Surf Resort of the Month
Although not commonly thought of as a surf destination, Thailand does have a small surf scene, making it more than just a backpacker’s destination. Although you’ll probably never go to Thailand exclusively to surf, if you are already in the area, there is no reason why you shouldn’t enjoy a few waves between your coconut curry and full moon beach parties!
The Surf: Predominantly short-interval swell on beach breaks in the Phuket area, with the odd reef thrown in for good measure. In general, this is a beginner surf destination.
Five Waves Worth Surfing:
- Kalim Reef: One of Thailand’s rare reef breaks, this righthander can provide long rides and has a few surf shops in the vicinity.
- Karon Beach: A righthand beach break setup in Phuket with an established surf scene.
- Kata Beach: A series of beach break peaks in Phuket with a nearby surf shop.
- Koh Lanta: A soft beach break peak with nearby surf shops, this is a great stop for someone looking to learn how to surf.
- Koh Kraden Island: Koh Kraden, an island off the west coast of Thailand, is rumored to have some of the biggest and best waves in the country.
The Water: Phuket—and southern Thailand in general—is famous for its crystalline, tropical waters (ever see The Beach?). Surface temps hover right around 84 F (30 C) year round.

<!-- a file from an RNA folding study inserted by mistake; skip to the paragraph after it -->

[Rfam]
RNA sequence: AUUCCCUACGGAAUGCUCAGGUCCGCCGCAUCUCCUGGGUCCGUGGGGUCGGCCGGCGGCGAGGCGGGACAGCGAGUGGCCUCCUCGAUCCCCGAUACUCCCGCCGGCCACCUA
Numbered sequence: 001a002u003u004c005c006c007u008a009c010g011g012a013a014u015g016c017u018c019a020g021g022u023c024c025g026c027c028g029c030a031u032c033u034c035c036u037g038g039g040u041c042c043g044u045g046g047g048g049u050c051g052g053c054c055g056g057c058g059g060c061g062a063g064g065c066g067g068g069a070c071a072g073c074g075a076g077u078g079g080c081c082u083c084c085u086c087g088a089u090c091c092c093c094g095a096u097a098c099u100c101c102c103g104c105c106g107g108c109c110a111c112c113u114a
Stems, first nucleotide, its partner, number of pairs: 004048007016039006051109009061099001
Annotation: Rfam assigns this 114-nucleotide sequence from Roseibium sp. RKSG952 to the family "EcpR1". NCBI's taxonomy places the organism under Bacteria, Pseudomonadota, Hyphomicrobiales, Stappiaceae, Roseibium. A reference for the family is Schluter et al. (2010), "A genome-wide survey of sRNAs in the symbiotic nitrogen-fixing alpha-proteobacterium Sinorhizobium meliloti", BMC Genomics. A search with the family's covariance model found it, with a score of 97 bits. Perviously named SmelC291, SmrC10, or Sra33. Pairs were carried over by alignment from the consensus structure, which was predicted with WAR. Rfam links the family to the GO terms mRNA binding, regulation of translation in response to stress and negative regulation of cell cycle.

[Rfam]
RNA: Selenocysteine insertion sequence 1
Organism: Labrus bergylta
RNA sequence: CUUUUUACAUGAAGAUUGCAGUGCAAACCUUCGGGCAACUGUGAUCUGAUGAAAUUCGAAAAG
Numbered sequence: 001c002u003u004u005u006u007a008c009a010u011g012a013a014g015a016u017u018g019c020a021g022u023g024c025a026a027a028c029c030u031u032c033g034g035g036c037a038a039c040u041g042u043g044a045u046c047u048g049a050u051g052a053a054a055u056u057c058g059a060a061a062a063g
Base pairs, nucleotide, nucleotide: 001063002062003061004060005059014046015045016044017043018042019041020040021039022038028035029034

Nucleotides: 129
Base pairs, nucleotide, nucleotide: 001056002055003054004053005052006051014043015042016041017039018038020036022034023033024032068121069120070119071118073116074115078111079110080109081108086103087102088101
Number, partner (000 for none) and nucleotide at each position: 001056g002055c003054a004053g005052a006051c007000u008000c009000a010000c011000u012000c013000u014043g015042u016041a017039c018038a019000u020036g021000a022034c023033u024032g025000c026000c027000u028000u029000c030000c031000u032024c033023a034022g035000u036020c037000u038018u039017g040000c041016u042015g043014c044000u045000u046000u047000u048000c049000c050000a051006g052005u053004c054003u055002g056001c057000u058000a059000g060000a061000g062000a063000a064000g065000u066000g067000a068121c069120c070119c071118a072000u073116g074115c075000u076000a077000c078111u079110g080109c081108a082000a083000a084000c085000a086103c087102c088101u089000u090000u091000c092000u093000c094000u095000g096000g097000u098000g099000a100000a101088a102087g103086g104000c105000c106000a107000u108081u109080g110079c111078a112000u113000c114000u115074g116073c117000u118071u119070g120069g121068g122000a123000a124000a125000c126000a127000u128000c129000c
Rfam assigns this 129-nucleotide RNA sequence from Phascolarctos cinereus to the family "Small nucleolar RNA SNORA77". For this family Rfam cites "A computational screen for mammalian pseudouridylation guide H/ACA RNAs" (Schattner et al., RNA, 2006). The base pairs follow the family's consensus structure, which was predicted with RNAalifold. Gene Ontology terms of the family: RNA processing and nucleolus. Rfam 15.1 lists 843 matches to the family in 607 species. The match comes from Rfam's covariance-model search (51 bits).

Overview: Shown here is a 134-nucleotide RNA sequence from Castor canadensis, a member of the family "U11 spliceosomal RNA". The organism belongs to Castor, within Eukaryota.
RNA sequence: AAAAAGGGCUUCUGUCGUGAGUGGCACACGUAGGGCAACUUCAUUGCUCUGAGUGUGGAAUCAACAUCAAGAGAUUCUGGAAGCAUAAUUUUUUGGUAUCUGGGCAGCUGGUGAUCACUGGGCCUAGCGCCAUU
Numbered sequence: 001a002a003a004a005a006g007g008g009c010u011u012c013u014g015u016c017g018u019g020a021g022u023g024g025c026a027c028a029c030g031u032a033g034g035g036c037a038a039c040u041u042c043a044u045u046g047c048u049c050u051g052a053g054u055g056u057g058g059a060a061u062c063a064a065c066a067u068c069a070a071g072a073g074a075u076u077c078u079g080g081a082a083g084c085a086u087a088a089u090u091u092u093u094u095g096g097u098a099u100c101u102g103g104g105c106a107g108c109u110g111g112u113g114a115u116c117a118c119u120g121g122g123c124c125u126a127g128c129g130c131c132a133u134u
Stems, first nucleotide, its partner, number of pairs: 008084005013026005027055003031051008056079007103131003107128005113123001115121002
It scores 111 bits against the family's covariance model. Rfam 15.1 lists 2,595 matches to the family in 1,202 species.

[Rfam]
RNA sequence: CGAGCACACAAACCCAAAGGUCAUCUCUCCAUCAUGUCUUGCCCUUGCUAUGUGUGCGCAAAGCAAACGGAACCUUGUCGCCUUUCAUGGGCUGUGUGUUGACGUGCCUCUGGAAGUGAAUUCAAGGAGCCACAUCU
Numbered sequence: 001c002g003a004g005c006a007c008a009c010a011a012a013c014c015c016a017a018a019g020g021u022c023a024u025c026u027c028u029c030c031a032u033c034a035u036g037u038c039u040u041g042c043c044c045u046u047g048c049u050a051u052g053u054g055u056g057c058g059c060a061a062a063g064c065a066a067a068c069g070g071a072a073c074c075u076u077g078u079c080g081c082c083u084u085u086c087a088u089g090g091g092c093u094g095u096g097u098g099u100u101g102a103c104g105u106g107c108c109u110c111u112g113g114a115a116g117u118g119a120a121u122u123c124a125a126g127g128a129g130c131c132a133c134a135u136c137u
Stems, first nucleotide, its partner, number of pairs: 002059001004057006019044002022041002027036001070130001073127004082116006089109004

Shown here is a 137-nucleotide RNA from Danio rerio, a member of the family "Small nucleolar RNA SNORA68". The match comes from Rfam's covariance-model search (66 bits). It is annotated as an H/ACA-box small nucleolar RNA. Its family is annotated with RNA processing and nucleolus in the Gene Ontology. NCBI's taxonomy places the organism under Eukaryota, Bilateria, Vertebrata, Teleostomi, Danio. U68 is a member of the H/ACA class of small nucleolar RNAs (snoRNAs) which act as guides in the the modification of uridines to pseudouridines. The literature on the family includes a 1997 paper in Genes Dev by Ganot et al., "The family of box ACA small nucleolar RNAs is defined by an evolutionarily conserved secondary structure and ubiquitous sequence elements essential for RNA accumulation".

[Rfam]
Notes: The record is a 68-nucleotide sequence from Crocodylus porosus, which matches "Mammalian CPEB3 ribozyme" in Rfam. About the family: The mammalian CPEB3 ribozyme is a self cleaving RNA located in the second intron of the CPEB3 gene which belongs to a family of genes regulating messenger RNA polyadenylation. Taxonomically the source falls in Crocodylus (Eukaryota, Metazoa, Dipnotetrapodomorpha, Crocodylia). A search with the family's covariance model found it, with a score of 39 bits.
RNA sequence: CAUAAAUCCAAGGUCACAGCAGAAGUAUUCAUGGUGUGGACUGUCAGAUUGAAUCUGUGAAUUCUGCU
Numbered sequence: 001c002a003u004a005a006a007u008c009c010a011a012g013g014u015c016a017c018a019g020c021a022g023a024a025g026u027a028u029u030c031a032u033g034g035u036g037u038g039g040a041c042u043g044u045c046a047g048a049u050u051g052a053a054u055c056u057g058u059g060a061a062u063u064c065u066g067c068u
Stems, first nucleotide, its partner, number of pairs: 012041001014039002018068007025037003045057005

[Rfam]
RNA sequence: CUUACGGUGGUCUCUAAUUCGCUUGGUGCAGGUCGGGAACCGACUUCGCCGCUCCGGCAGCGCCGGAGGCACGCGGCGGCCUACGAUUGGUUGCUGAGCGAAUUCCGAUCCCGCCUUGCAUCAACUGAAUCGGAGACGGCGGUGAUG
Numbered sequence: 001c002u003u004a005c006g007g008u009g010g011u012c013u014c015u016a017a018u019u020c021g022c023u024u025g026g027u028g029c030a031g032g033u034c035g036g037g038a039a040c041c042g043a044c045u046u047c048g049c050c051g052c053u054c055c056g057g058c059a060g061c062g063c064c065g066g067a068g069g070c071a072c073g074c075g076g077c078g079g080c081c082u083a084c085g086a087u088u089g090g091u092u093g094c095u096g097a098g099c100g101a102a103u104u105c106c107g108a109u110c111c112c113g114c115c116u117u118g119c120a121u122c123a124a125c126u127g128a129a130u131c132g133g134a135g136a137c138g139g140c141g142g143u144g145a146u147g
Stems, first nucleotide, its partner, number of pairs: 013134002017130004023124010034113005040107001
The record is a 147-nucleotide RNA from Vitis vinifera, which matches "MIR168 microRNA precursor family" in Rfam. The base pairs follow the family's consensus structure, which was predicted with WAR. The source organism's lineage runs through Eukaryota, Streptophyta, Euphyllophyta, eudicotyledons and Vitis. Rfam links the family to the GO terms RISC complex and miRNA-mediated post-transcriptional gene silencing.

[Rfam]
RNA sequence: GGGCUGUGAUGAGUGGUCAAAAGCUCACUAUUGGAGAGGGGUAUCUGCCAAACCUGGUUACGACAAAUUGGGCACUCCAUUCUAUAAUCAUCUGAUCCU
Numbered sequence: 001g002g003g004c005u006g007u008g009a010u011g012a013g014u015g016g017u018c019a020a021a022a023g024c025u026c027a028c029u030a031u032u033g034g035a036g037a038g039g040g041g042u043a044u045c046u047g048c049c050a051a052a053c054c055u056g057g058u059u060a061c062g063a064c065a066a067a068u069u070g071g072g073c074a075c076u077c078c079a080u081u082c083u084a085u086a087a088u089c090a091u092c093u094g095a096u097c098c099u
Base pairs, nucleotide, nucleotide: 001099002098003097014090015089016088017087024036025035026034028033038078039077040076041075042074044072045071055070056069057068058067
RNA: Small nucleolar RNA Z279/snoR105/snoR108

The Season: The swell in Thailand is typically caused by local monsoon weather, so you’re best bet will be between April and November.
The Vibe: Extremely laid back. Although there is a fledgling surf scene in Thailand, the waves are not consistent or good enough to result in any kind of serious localism.
Things To Do: There are nearly infinite forms of entertainment in Thailand—it all depends what you are looking for. Full moon parties are infamous in the beach and island areas, and the seedy streets of Bangkok are a sight to behold. Other activities include scuba diving in the south, hill trekking in the north, visiting temples, taking cooking lessons, enjoying legendary massages—if you can dream it up, it’s probably available.
Where To Stay: Thailand is ground zero for the backpacker scene, and you will find virtually unlimited accommodation options at unbelievably low prices.
What To Bring: A fish or a longboard—or you can leave them at home and just rent boards when you get there. Flip-flops and bathing suits to enjoy the southern beaches. A pair of hiking shoes for the northern mountain areas. An open mind and a taste for adventure.
Getting There: Bangkok is a major travel hub in South East Asia, and Bangkok International Airport will be your main gateway into the region. Tourist visas available upon arrival. Airport code: BKK.